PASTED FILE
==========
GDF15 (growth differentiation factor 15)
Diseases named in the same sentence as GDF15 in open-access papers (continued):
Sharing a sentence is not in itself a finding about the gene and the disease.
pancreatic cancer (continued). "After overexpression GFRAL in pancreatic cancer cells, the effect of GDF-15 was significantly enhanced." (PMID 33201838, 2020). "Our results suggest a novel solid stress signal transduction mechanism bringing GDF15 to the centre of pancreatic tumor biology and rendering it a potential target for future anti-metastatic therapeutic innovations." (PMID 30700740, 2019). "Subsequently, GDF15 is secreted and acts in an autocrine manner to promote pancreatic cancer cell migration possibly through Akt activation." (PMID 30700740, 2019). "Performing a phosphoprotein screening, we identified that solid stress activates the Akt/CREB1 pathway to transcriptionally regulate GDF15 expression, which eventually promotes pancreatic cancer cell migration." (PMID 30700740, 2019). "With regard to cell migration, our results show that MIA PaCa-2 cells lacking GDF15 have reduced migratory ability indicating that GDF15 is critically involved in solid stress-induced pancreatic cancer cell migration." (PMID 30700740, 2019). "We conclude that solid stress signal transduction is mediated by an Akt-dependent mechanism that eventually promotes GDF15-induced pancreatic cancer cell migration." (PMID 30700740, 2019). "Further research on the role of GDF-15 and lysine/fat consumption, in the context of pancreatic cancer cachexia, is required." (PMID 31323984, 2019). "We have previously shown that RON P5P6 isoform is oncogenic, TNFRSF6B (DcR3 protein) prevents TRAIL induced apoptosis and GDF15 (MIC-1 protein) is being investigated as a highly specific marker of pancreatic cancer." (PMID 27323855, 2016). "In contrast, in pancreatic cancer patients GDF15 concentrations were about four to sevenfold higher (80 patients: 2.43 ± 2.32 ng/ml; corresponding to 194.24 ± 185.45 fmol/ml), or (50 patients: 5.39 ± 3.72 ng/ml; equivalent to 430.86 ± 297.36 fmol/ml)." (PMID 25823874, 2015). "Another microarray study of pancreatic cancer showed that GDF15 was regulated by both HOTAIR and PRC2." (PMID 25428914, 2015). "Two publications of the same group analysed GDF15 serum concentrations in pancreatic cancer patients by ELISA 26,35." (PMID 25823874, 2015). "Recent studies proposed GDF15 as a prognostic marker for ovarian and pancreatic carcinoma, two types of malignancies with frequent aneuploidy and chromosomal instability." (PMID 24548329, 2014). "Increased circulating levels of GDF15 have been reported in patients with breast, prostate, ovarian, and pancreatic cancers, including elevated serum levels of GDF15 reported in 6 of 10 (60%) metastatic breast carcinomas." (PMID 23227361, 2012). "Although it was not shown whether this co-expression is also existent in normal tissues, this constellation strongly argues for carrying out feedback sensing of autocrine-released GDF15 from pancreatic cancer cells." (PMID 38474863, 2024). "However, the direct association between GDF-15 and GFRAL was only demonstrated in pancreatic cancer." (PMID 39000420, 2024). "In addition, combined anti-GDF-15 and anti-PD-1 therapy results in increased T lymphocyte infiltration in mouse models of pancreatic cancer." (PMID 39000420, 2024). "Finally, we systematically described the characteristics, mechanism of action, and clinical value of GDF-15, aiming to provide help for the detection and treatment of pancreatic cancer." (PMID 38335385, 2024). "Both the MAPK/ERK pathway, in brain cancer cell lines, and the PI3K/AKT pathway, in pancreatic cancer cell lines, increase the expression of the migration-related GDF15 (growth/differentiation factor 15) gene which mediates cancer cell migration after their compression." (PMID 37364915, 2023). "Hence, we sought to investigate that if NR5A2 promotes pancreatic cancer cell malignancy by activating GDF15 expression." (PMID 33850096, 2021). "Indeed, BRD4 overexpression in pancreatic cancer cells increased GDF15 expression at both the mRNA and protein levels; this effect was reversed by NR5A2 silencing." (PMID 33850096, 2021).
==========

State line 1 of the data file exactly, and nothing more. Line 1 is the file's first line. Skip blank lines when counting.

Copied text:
GDF15 (growth differentiation factor 15)